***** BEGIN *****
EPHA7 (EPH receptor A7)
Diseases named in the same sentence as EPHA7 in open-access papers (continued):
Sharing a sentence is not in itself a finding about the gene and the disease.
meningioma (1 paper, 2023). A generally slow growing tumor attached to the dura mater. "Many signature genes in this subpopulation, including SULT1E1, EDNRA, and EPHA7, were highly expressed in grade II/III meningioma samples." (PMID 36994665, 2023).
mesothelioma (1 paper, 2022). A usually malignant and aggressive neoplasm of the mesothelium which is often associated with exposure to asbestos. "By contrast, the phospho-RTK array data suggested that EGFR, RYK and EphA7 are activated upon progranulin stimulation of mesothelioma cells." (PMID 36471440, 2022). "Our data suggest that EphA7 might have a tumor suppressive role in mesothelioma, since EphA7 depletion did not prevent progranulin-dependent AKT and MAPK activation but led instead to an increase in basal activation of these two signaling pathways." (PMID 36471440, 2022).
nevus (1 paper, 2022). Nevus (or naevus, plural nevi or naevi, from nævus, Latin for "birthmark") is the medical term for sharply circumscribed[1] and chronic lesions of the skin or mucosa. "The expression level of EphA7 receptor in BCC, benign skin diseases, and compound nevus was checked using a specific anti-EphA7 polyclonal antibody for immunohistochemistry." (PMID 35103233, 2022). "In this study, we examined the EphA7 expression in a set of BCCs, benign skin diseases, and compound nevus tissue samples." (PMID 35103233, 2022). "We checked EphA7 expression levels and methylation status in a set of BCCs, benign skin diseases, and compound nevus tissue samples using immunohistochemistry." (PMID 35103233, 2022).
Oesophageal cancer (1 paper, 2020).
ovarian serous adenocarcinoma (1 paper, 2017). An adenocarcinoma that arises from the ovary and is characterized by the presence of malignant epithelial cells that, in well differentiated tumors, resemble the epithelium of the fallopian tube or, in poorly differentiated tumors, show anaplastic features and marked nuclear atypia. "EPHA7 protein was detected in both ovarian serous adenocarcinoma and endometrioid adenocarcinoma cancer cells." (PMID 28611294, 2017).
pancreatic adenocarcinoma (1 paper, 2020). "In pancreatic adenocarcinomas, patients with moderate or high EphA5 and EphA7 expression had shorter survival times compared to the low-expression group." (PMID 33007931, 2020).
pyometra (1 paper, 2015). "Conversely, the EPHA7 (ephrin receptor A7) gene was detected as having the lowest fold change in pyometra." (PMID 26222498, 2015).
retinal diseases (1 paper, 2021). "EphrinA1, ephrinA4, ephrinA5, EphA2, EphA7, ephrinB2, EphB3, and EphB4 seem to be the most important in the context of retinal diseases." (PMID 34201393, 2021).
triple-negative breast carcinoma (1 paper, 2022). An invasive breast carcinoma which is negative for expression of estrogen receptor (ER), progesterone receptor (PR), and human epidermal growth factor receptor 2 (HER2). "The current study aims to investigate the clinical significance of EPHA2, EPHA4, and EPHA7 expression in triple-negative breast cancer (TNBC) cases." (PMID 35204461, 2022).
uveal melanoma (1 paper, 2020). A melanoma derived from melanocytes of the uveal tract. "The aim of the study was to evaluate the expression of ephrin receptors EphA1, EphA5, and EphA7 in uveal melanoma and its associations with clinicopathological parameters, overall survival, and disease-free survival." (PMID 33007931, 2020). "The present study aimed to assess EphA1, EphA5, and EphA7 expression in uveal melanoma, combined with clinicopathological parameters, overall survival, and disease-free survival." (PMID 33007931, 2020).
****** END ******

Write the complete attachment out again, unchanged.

EPHA7 (EPH receptor A7)
Diseases named in the same sentence as EPHA7 in open-access papers (continued):
Sharing a sentence is not in itself a finding about the gene and the disease.
meningioma (1 paper, 2023). A generally slow growing tumor attached to the dura mater. "Many signature genes in this subpopulation, including SULT1E1, EDNRA, and EPHA7, were highly expressed in grade II/III meningioma samples." (PMID 36994665, 2023).
mesothelioma (1 paper, 2022). A usually malignant and aggressive neoplasm of the mesothelium which is often associated with exposure to asbestos. "By contrast, the phospho-RTK array data suggested that EGFR, RYK and EphA7 are activated upon progranulin stimulation of mesothelioma cells." (PMID 36471440, 2022). "Our data suggest that EphA7 might have a tumor suppressive role in mesothelioma, since EphA7 depletion did not prevent progranulin-dependent AKT and MAPK activation but led instead to an increase in basal activation of these two signaling pathways." (PMID 36471440, 2022).
nevus (1 paper, 2022). Nevus (or naevus, plural nevi or naevi, from nævus, Latin for "birthmark") is the medical term for sharply circumscribed[1] and chronic lesions of the skin or mucosa. "The expression level of EphA7 receptor in BCC, benign skin diseases, and compound nevus was checked using a specific anti-EphA7 polyclonal antibody for immunohistochemistry." (PMID 35103233, 2022). "In this study, we examined the EphA7 expression in a set of BCCs, benign skin diseases, and compound nevus tissue samples." (PMID 35103233, 2022). "We checked EphA7 expression levels and methylation status in a set of BCCs, benign skin diseases, and compound nevus tissue samples using immunohistochemistry." (PMID 35103233, 2022).
Oesophageal cancer (1 paper, 2020).
ovarian serous adenocarcinoma (1 paper, 2017). An adenocarcinoma that arises from the ovary and is characterized by the presence of malignant epithelial cells that, in well differentiated tumors, resemble the epithelium of the fallopian tube or, in poorly differentiated tumors, show anaplastic features and marked nuclear atypia. "EPHA7 protein was detected in both ovarian serous adenocarcinoma and endometrioid adenocarcinoma cancer cells." (PMID 28611294, 2017).
pancreatic adenocarcinoma (1 paper, 2020). "In pancreatic adenocarcinomas, patients with moderate or high EphA5 and EphA7 expression had shorter survival times compared to the low-expression group." (PMID 33007931, 2020).
pyometra (1 paper, 2015). "Conversely, the EPHA7 (ephrin receptor A7) gene was detected as having the lowest fold change in pyometra." (PMID 26222498, 2015).
retinal diseases (1 paper, 2021). "EphrinA1, ephrinA4, ephrinA5, EphA2, EphA7, ephrinB2, EphB3, and EphB4 seem to be the most important in the context of retinal diseases." (PMID 34201393, 2021).
triple-negative breast carcinoma (1 paper, 2022). An invasive breast carcinoma which is negative for expression of estrogen receptor (ER), progesterone receptor (PR), and human epidermal growth factor receptor 2 (HER2). "The current study aims to investigate the clinical significance of EPHA2, EPHA4, and EPHA7 expression in triple-negative breast cancer (TNBC) cases." (PMID 35204461, 2022).
uveal melanoma (1 paper, 2020). A melanoma derived from melanocytes of the uveal tract. "The aim of the study was to evaluate the expression of ephrin receptors EphA1, EphA5, and EphA7 in uveal melanoma and its associations with clinicopathological parameters, overall survival, and disease-free survival." (PMID 33007931, 2020). "The present study aimed to assess EphA1, EphA5, and EphA7 expression in uveal melanoma, combined with clinicopathological parameters, overall survival, and disease-free survival." (PMID 33007931, 2020).